Posted 20 апреля 2021,, 12:41
Published 20 апреля 2021,, 12:41
Modified 24 декабря 2022,, 22:36
Updated 24 декабря 2022,, 22:36
The 2010 Nobel Prize Laureate in Physics (together with Konstantin Novoselov) Andrey Geim, who lives and works in England today, has given two interesting interviews in the recent days, one to the French newspaper Le Monde, and the other to the online publication Meduza. In these interviews he spoke about his scientific work and his attitude to Russian politics. Novye Izvestia cites the most interesting excerpts from these publications.
In general, I try not to get involved in politics - neither Russian, nor British, nor any. The pastry should bake pies, the shoemaker should throw boots - or what they say? I have no ambitions for [Academician Andrei] Sakharov or anyone else to teach. Life has taught me that if I vote for someone or participate in any referendum, I always lose. Therefore, I do not meddle in politics, unlike the Russian oligarchs.
This is not about Navalny. I do not know Navalny's program, I have not met him himself. If I begin to understand his political program, I think I will find many facts with which I disagree. Moreover, I must admit that until a year - I don't remember now, but I think until 2013 or 2015 - I was, I can't find the Russian word, apologist [apologist], defended Putin and the Russian government. Then there was a fracture. (...) The situation is extremely alarming for me and, I think, for Europe and the whole world.
I didn’t have such a simple opinion about Crimea as it did in the West. Here, when Northern Ireland or Barcelona [wants to secede], we must carefully consider history. And when it comes to Russia, they are bad, and we [in the West] are good and always on the side of those who oppose Russia.
On the prospects of Russia
I am not a supporter of Navalny. Good or bad, I don't know. It is actually a litmus test of what will happen to Russia in the future. If he is killed in one way or another, you will no longer be covered by the guardsmen - the case has reached such a political level that it is clear that the responsibility will lie with Putin personally. I don’t think, at least I don’t want to think that he wants to go down in history as [Lavrenty] Beria or Idi Amin.
There are many obstacles - moral and others - before a person kills a person. But after having killed once, it becomes easier and more natural to repeat it again and again. If something happens to Navalny, I'm afraid that everything will turn into chaos - such a good Russian word. That is, Russia, whatever it is now, with its good and bad sides, will turn into a zone, as it was under Stalin and Beria. Therefore, I am very worried.
The West should be blamed for making Vladimir Putin a strong man, a new tsar (...) I think Vladimir Putin was not going to become the new Stalin or Amin Dada [former president of Uganda from 1971 to 1979]. The West pushed him to this, or at least allowed him to act in this direction. It is time for the West to realize that other countries cannot be judged by the standards of their own voters. At the moment, nothing can help Russia. Further sanctions will only contribute to a split within Russia, and the Putin government will take another step towards autocracy.
Educated people can read between the lines, and most of them are appalled by the changes that have taken place over the past few years. In the 2000s, this was not the case. But the intelligentsia in Russia is a minority, and many of its members live in fear. What scares me especially over the past three years is that in conversations with me, colleagues and friends from Russia began to avoid political topics and express their opinions about what is happening when I call them on the phone. The gene inoculated by the Stalinist regime makes them silent. Five years ago, the situation was different.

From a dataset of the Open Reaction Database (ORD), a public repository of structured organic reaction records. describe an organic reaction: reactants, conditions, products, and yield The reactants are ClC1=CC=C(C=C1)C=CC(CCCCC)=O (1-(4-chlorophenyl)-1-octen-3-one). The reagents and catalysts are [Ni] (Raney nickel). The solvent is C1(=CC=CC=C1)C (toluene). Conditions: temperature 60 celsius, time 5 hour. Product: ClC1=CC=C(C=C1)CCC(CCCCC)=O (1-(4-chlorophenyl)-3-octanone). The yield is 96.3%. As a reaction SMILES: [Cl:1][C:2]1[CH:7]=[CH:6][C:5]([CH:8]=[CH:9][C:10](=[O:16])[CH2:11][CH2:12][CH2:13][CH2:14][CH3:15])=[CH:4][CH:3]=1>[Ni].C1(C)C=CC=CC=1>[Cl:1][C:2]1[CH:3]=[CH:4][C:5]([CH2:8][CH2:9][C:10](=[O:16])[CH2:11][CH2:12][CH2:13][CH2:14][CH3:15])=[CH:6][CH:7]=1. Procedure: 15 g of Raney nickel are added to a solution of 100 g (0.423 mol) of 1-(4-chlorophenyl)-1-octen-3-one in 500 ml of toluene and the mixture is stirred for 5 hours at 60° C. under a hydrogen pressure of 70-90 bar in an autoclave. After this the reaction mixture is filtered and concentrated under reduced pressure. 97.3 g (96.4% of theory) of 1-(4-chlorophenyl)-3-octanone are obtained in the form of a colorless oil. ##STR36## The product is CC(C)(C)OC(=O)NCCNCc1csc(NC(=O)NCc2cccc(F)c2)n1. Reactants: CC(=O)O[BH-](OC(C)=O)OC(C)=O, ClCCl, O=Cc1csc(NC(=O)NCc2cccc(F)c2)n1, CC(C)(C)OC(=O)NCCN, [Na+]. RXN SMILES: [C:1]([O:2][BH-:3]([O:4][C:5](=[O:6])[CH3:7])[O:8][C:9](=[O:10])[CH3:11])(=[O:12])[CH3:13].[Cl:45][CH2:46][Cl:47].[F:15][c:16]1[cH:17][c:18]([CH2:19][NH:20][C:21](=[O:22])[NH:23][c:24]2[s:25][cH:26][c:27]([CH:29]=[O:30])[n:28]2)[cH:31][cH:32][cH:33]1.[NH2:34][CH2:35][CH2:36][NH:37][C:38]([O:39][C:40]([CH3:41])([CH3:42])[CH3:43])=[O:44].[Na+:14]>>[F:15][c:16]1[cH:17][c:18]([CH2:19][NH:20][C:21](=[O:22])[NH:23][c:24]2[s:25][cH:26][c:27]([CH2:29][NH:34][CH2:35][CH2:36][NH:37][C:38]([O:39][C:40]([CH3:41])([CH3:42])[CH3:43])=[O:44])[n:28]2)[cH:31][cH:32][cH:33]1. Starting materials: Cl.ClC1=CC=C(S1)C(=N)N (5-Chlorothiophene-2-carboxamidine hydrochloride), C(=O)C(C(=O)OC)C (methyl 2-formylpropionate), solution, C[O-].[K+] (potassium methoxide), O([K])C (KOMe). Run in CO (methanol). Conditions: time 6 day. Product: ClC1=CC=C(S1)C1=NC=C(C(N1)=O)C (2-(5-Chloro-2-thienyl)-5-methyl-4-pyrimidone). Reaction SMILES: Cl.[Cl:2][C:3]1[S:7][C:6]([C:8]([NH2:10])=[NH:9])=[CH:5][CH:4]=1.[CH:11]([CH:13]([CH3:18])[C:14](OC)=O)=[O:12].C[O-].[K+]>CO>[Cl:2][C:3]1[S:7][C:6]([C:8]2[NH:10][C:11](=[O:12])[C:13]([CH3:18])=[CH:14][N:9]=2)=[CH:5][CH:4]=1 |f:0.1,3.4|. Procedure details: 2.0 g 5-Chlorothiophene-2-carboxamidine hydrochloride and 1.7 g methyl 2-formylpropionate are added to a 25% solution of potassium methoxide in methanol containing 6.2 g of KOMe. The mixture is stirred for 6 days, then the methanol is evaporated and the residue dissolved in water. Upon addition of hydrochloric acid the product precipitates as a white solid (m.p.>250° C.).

This is largely due to the fact that people have nothing to say, they got used to it. But it seems to me that this fear, these genes came to us from our parents or grandparents from Stalin's times. The less you speak, you will be more whole, as my father told me many times in childhood. He survived both the camps and Siberia. It scares me that this has begun to seep into the mentality of the Russian people: people are slowly accustoming themselves to a state of lawlessness. I feel sorry for those who live and work in Russia. If everything continues to slide towards Stalinism, for the people who live in Russia it will be more than a problem. It will be a question of survival.
About the academic community
The scientific community is haunted by two eternal questions of the Russian intelligentsia: "What to do and who is to blame?"
Chernomyrdin was very right when he said that everything in Russia in general [happens like this]: "We wanted the best, but it turned out as always." In hindsight [I understand] that although everything was correct then, in reality it turned out that the Academy of Sciences was a rather strong counterbalance against the dictatorship of power. Her opinion was taken into account. The change in the status of the Academy of Sciences seems to have had a negative impact on politics, which I now greatly regret. Now the power and prestige of the Academy of Sciences, perhaps, would help a little in the situation with Navalny. And this is no longer there, that's why I say: "We wanted the best, it turned out as always."
About the last hope
My only hope is that all the oligarchs who are now silent, and the politicians who grew up thanks to the support of Putin, and his friends - that they, too, have the genes of Stalinism, like all of us. They must remember history, remember what happened to the same [Yakov] Sverdlov and other revolutionaries who supported Stalin. Lawlessness - it has two ends. And ultimately it concerns not only people from the street, but also those who still have some word, some weight in the existing government. This is my last hope.